Thursday, April 19, 2012

4-19-12 save me

I do not know what it is about missionaries of various persuasions appearing at my door, but their very presence on the block turns me into a horror film actress, dropping out of sight from open windows, whispering into phones, and panicking at the sound of the doorbell.

Today, with the blinds up and the windows wide open on this glorious day, they struck.

Katy did her part, barking madly for what seemed like an excessively long time. I peeked over the edge of the window, hoping the angle and the tint would render it impossible for their preternatural "person home" senses to pick me up. Still, no one left the porch.

Yes, I know. I should open the door, ignore that I am at work, and let them do their spiel, because they really have good hearts. I can't get past the creepy cult lines, the dead eyes, the inability to consider that people are generally never going to "see the light" by being accosted at their doors with pamphlets. And, I'm at work.

Which brings me to my next horror-film move. Right about the time I'm wondering what in the heck they can be doing on my porch, short of jimmying the lock (and bursting into house triumphantly, shouting, "we know you're here!") and Katy continues to bark her head off, the intercom rings in.

Now, Destiny could have no idea she'd decided to call at exactly the wrong moment, when crazed cults were trying to break down my door and needed nothing additional to convince them someone was inside, but ring-in she did. A ring-in means the caller starts talking immediately, waiting for you to repond.

I snatched the phone receiver down to the floor where I was hiding and trying to continue peeking over, and vaguely whispered back to her. ("Help. Missionaries are attempting to kidnap me.") No, actually, I just answered her question in tones that probably made her wonder what in the heck people working from home got to smoke.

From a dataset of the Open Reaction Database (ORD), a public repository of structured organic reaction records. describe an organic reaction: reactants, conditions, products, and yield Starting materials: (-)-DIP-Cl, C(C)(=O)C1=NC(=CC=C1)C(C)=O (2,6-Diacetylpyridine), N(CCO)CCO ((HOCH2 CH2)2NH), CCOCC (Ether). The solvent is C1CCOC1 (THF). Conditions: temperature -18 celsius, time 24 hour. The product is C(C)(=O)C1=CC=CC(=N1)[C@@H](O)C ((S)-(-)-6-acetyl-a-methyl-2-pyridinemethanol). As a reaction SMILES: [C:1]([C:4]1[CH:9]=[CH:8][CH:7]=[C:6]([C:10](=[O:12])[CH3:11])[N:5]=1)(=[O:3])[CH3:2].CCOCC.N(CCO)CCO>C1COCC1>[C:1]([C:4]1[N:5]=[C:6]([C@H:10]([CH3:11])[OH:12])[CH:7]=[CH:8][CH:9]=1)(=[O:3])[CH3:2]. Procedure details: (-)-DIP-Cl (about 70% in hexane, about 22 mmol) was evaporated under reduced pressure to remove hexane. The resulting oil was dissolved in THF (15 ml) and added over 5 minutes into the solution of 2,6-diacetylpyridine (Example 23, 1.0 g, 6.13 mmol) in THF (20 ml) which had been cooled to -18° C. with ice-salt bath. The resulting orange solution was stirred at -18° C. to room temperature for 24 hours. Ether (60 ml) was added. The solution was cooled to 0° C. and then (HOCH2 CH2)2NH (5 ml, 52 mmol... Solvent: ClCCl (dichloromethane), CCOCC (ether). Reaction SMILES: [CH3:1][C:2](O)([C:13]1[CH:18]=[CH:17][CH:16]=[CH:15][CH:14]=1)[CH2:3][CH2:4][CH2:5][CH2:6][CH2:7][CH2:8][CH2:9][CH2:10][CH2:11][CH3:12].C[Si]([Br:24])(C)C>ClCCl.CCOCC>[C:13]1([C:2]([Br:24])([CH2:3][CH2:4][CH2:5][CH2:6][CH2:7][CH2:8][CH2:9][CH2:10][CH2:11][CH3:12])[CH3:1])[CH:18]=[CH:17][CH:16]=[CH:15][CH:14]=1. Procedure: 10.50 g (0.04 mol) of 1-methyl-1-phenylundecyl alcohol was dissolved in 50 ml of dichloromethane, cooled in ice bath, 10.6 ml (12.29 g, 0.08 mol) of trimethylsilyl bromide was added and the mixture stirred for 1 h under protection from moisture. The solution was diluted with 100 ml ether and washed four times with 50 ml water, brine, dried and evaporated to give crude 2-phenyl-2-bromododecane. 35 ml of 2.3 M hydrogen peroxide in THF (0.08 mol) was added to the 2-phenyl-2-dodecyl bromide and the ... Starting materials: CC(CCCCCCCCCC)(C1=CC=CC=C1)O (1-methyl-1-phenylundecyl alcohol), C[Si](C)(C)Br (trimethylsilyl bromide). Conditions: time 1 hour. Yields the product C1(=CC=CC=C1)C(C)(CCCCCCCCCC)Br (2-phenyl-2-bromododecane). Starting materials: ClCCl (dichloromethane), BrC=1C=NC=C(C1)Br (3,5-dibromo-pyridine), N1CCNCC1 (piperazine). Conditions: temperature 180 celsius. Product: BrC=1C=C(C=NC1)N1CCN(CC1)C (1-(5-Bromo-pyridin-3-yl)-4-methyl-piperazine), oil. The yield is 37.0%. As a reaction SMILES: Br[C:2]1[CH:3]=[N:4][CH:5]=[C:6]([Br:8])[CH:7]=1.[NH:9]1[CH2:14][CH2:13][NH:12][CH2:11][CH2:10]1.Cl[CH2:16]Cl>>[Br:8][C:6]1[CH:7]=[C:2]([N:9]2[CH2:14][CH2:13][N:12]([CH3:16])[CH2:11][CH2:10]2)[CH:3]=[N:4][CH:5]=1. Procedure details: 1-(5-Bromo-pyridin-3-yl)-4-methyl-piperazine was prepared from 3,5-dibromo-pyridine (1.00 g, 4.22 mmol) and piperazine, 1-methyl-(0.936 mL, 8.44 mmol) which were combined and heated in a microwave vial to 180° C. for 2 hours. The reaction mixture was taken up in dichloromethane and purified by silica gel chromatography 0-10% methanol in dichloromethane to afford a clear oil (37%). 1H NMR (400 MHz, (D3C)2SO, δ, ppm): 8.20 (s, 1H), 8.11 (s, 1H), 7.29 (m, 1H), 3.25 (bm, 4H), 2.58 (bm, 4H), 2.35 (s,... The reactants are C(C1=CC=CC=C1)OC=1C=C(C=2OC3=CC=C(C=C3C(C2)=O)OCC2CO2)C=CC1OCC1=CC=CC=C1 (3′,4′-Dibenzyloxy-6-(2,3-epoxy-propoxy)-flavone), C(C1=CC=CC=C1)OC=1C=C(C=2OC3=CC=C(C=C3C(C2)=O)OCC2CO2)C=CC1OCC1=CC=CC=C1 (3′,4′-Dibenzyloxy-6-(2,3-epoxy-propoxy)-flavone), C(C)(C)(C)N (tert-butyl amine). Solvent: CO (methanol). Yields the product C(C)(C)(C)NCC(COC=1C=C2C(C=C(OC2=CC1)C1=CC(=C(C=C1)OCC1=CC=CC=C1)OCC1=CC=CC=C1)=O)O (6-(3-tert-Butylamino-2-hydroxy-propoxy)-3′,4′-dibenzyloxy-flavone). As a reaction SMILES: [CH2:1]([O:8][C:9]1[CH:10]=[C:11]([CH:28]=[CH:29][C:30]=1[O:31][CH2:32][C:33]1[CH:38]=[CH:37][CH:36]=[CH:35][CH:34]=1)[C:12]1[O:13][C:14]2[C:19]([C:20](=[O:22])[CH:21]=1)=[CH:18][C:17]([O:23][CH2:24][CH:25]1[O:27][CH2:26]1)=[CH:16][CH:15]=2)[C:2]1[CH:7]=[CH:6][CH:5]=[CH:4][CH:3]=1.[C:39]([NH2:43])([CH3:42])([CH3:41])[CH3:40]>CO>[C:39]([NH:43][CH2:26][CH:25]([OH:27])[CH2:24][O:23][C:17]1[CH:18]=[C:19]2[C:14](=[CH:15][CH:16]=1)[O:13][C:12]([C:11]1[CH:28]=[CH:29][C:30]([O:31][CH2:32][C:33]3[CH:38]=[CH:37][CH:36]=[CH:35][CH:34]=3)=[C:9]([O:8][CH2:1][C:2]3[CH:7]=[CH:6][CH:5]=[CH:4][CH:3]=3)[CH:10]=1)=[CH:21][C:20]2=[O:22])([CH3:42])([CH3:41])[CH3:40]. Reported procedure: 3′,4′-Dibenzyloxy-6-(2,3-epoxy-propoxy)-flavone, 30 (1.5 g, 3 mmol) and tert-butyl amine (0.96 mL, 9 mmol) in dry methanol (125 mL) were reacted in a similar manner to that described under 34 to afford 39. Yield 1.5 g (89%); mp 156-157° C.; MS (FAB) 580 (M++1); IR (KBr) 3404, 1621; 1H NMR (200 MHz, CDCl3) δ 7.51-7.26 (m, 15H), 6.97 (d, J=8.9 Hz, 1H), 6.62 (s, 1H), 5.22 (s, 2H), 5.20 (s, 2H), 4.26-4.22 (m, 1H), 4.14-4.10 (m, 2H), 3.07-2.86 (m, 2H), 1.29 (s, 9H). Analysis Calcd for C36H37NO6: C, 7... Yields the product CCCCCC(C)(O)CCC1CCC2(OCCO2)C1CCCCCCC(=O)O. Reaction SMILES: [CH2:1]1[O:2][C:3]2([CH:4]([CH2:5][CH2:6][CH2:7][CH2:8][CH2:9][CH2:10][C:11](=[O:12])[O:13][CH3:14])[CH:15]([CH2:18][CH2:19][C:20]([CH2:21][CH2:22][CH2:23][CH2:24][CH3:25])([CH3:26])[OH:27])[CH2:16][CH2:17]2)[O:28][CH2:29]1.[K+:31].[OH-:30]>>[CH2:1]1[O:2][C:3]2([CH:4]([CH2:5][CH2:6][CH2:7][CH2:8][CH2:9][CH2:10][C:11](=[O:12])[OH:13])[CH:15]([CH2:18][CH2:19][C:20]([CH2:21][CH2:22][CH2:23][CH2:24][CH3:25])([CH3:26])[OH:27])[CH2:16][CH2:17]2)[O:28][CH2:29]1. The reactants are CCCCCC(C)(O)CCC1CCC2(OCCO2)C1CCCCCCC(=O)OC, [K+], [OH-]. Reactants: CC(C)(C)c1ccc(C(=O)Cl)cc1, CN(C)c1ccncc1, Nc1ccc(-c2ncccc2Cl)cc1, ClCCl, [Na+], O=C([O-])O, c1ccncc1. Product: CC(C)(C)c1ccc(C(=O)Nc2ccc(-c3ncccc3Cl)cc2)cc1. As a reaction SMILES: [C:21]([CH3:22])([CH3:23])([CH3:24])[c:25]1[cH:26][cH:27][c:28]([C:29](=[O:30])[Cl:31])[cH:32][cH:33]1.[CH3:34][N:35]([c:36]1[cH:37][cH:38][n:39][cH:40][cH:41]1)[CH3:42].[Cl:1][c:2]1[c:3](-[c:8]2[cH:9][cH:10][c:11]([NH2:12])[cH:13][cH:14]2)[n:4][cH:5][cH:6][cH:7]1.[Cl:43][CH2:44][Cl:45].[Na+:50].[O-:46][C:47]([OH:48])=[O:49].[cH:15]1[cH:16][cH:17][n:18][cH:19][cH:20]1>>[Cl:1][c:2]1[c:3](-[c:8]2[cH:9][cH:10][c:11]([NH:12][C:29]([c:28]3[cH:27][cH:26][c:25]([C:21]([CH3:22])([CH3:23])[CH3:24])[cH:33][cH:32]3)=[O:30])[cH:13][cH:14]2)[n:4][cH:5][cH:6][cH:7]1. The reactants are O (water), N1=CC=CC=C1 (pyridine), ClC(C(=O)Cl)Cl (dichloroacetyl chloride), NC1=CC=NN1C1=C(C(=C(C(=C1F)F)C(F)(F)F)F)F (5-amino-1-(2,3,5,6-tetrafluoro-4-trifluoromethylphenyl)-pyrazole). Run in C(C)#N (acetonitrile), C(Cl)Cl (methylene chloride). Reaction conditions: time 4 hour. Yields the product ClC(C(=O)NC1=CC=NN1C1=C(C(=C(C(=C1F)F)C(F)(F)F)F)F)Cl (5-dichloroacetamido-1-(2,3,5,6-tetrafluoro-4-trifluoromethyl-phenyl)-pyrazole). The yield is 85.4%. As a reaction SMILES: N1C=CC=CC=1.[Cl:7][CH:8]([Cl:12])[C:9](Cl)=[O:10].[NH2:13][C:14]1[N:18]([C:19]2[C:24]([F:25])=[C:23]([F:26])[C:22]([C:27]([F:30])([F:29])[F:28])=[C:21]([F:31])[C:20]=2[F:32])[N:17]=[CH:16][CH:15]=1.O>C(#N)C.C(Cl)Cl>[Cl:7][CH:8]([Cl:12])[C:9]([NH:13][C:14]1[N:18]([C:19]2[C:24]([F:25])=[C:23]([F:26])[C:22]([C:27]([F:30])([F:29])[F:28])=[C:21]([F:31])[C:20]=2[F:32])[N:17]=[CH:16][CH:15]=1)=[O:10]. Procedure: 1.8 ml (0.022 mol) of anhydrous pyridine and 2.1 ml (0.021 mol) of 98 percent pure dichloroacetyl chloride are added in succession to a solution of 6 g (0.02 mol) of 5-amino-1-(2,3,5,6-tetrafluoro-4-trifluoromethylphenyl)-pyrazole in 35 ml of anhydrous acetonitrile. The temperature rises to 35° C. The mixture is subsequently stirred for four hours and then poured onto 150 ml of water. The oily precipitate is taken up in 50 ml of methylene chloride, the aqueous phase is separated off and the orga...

I re-peeked after hanging up (very softly, of course) and, as Katy had finally piped down, peeked very, very stealthily. Sure enough, they were now in view, across the street, ringing my neighbor's doorbell. Sadly, unable to warn them via morse code flashes of light from the window of the danger, the door opened. I groaned in that sympathetic "ooooooooo, bad choice" kind of sound only more whispery because I didn't want one of them to rotate their head backwards picking up my scent/sound. Only a minute after that, there appeared to be a prayer circle initiated on the lawn, minus the homeowner/door-answerer, who may have brought this display on himself by some curt response, as they could not have possibly launched too far into their good news about the end of the world before the door was shut again.

The next problem came with what time it was. Only on Thursdays, Sam leaves for lunch at 11:04. The time was now 10:55. They had exactly 7 minutes to get off  my street before I'd have punch the garage door open, fly into the car, floor it in reverse, and peel away waving madly and cackling, "Can't catch me! I'm the gingerbread man!"

I also had visions of Sammi's calling my cell phone if I was late, at which point I would have to whisper my predicament to her and be laughed at.

Luckily, they must have started at the end of the culdesac and worked their way to the end of the block I live on, because, although I had regained enough composure to get back in my work chair, I was decidedly further away from the windows than usual and had rolled, crouched, only to discover they were gone. (I am assuming, not in the rapture.)

So I was able to exit the house without sheepishly waving to people who I'd obviously left standing at my door (or, in my horror fantasy, who came shuffling, zombie-like, up to the car window to try and shove a pamphlet through the glass while the car was rolling.)

But as I pulled away, I did note with some fascination the tiniest of paper, barely visible from the outside of the house, shoved in the crack of my door.

When I got back, here was the view from the inside:

No rolling up was going to do here, no sir. It was necessary to open the booklet to the most important page, and shove the thing vertically so that the receiver would be involuntarily sucked into reading about the topic du jour: the devil's facebook. It worked. Apparently the Apostle Peter himself had some important things to say about social networking. Who knew? People who answer their doorbells, obviously.


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